Lowa Innox GTX Mid hiking boot toe
Toe protection on the Innox GTX is very limited

The lack of protection isn’t necessarily a deal breaker, but it does mean that you should give serious consideration to the type of trails you will be hiking on. We love this boot for well-groomed trails that get a lot of use (sections of the PCT or New Zealand’s Great Walks, for example), but much less for scrambling and rugged off-trail terrain.


These boots have a waterproof and breathable Gore-Tex liner, making them a viable option for early and late season hiking and in areas like the soggy Pacific Northwest. We tested the Innox GTX in Washington and Utah, but not under extremely wet conditions that would have given the waterproof liner a run for its money. Given the quality of the rest of the boot, we have no doubts as their waterproofness and will add an update to this category after further testing. The Gore-Tex liners were given a breathability test in the hot Utah weather, and performed as expected—running a bit warm but not excessively so.

Lowa Innox GTX Mid hiking boots
The boots have a waterproof and breathable Gore-Tex liner

Fit, Sizing, and Comfort

Comfort is an area where the Innox GTX excels. The sock-like interior has few seams and a connected tongue, and the boots have ample interior cushioning around the ankle and foot. Despite not breaking them in before heavy use on a number of early season day hikes, our tester didn’t get any hot spots or areas of discomfort—one of the benefits of such a lightweight and flexible item. And the experience was the same even after a difficult backpacking trip in the canyon country of Utah. In terms of fit, the Innox GTX is pretty true to size, but if anything, runs a little narrow. If you often find yourself in-between sizes or have wider feet, we recommend sizing up.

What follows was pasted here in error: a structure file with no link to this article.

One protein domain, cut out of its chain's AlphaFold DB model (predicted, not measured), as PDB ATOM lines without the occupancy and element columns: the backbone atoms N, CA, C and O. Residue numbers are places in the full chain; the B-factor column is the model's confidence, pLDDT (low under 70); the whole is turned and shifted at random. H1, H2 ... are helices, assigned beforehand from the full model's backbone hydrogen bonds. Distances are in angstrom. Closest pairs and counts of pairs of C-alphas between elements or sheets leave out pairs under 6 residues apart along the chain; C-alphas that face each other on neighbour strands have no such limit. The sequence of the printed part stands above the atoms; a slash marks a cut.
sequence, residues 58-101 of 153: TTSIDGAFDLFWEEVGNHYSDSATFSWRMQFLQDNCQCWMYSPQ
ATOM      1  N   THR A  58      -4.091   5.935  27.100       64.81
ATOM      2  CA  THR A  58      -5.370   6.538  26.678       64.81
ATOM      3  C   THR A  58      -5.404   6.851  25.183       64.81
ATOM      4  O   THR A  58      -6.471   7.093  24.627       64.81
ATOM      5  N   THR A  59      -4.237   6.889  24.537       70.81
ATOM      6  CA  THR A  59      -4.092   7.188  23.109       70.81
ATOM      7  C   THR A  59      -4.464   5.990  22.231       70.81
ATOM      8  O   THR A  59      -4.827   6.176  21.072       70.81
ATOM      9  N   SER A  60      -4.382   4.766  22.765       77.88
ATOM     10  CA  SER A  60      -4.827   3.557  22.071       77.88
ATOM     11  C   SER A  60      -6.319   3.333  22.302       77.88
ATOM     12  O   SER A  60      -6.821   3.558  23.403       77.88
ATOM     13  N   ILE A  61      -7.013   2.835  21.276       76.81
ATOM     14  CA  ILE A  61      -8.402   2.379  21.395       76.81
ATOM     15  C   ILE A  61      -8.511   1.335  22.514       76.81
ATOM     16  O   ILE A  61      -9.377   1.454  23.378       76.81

What We Like

  • Light, nimble, and comfortable.
  • Just enough support, durability, and protection for fastpacking.
  • For the weight, trail performance is excellent.

What We Don’t

  • Minimal toe and all-around foot protection.
  • At full retail price, we feel the boot is a little too expensive. Most of the direct competition is $30 cheaper or more. 

Hiking Boot Competition

Comparison Table

Boot Price Category Weight Waterproof Upper
Lowa Innox GTX Mid $210 Lightweight 2 lb. 0 oz. Yes (Gore-Tex) Synthetic
Salomon X Ultra Mid 2 GTX $165 Lightweight 2 lb. 0 oz. Yes (Gore-Tex) Suede leather / nylon
Adidas Terrex Swift R Mid GTX $160 Lightweight 1 lb. 12 oz. Yes (Gore-Tex) Synthetic
Salomon Quest 4D 2 GTX $230 Midweight 2 lb. 13 oz. Yes (Gore-Tex) Nubuck leather / mesh
Lowa Renegade GTX Mid $230 Midweight 2 lb. 7 oz. Yes (Gore-Tex) Nubuck leather

The Competition

Price notwithstanding, we absolutely love these boots—they have a solid spot in our quiver for anything fast and light, and a place among our favorite hiking boots. $210 is a lot given the thinner construction, putting them is close contention with burly boots like the Salomon Quest 4D 2 GTX (see our in-depth review) or even Lowa’s own Renegade GTX. It's here that we struggle to see the value in the Innox as they more closely resemble a lightweight option like the Adidas Terrex Swift R ($160) or Salomon X Ultra Mid 2 ($165). However, the overall quality is impressive, and so is the weight and trail feel. All in all, the Innox GTX do a great job of playing off the trail shoe concept but with increased support, a formula that should please fast packers and day hikers alike.